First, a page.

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With the coming of computation and of new mathematical tools, it has become possible to widen economics beyond equilibria. What would it mean to do nonequilibrium economics? And how could we apply this to systems such as the environment that are not in equilibrium? Prof Arthur will discuss the idea of a nonequilibrium economics, and how it fits with agent-based modeling and with ideas from complexity.
W. Brian Arthur is best known for his early theoretical work on increasing returns in the economy and their role in locking markets in to the domination of one or two players. He is also one of the pioneers of the science of complexity—the science of how patterns and structures self-organize.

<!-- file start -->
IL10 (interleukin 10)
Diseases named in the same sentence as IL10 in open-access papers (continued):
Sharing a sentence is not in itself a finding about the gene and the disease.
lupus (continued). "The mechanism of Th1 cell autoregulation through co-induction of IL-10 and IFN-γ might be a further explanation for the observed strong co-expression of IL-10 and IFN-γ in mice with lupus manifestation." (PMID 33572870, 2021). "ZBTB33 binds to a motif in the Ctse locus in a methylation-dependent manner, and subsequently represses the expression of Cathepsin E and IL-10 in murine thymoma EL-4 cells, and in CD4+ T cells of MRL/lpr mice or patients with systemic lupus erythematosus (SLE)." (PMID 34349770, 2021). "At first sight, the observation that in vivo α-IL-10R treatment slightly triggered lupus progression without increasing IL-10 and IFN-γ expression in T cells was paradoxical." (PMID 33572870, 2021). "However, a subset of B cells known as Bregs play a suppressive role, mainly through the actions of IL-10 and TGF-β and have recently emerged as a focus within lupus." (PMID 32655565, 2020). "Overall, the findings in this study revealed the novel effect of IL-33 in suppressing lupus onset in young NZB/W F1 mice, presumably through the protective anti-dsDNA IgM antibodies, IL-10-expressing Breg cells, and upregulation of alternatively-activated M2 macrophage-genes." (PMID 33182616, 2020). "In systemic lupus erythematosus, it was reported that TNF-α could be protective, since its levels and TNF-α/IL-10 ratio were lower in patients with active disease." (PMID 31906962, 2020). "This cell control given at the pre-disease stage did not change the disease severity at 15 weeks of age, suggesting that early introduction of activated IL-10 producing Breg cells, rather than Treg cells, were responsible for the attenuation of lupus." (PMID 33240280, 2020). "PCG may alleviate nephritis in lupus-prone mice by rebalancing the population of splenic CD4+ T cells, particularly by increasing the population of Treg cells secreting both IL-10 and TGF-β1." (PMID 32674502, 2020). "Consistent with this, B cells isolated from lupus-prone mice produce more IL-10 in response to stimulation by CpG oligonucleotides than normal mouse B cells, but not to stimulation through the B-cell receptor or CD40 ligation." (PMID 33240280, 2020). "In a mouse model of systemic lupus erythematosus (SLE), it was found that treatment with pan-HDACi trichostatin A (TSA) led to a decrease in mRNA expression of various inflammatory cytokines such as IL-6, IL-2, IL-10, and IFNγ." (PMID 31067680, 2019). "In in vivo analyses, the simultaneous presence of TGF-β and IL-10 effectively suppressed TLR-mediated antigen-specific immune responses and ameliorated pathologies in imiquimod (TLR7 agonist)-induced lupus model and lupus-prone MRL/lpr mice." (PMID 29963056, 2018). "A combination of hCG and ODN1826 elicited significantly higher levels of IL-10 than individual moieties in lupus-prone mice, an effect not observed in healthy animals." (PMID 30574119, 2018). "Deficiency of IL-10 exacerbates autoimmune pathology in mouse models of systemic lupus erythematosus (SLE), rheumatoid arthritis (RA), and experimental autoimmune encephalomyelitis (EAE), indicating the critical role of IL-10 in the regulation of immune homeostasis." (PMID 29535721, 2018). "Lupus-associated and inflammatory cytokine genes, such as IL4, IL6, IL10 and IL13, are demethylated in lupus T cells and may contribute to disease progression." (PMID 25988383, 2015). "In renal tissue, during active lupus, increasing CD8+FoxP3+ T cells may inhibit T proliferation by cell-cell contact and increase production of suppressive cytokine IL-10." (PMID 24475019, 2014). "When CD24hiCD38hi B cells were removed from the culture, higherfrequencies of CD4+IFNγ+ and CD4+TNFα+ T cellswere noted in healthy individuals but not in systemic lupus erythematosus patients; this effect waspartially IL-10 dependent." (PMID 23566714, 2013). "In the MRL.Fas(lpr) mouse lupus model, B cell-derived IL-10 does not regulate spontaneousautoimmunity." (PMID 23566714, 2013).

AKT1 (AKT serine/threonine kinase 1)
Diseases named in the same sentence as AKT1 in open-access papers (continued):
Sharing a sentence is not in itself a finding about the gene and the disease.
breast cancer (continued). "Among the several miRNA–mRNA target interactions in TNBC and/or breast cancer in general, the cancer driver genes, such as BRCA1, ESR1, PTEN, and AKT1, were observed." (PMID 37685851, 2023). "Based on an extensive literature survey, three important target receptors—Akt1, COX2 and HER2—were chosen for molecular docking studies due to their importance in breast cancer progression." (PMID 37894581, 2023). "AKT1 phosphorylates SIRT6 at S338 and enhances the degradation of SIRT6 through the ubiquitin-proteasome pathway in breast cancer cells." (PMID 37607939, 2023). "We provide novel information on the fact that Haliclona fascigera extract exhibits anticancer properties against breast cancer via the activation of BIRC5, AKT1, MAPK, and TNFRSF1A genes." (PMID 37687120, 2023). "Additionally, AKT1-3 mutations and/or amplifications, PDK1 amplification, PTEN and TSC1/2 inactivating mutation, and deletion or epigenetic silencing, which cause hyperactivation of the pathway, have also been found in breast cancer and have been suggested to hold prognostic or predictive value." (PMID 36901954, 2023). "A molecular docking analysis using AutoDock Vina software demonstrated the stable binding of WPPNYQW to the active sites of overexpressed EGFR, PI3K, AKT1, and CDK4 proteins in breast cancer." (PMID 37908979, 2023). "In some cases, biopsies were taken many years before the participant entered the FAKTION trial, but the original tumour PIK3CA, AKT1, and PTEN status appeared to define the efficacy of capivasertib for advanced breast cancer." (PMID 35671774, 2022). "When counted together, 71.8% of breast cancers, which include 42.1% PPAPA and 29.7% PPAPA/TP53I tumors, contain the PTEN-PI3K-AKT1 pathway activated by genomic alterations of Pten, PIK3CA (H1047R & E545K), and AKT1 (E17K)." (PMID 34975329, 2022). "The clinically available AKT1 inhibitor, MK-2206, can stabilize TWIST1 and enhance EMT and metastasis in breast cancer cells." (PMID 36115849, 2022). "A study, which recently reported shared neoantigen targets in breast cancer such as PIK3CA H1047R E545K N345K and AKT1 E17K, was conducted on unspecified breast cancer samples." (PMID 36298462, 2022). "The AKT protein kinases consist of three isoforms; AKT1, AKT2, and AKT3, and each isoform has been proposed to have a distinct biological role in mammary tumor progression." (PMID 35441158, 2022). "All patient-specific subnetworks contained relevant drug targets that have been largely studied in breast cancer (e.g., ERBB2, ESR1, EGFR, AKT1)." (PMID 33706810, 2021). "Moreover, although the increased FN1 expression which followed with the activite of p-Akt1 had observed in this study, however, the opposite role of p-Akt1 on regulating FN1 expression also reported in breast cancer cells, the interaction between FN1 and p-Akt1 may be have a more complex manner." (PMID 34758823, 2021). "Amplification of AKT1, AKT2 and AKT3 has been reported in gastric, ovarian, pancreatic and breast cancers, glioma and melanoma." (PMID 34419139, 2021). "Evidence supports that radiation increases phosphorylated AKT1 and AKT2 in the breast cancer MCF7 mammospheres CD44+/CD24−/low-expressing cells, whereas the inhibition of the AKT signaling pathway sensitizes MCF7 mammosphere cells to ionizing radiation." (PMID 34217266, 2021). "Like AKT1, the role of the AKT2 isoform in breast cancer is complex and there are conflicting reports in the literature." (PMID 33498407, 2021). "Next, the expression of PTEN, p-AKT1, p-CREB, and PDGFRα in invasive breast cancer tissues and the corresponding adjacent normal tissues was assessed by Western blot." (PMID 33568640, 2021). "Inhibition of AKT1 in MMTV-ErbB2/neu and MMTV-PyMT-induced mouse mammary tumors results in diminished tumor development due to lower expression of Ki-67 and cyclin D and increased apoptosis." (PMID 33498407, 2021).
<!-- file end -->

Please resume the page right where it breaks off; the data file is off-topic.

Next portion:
Arthur has been Morrison Professor of Economics and Population Studies at Stanford, and Citibank Professor at the Santa Fe Institute. He is one of the founders of the Santa Fe Institute, and served many years on its Science Board and Board of Trustees. He is a Fellow of the Econometric Society. Among his honors are the Lagrange Prize in Complexity Science, the Schumpeter Prize in Economics, and two honorary doctorates. He is the author of Increasing Returns and Path Dependence in the Economy (1994), The Nature of Technology (2009), and Complexity and the Economy (2014).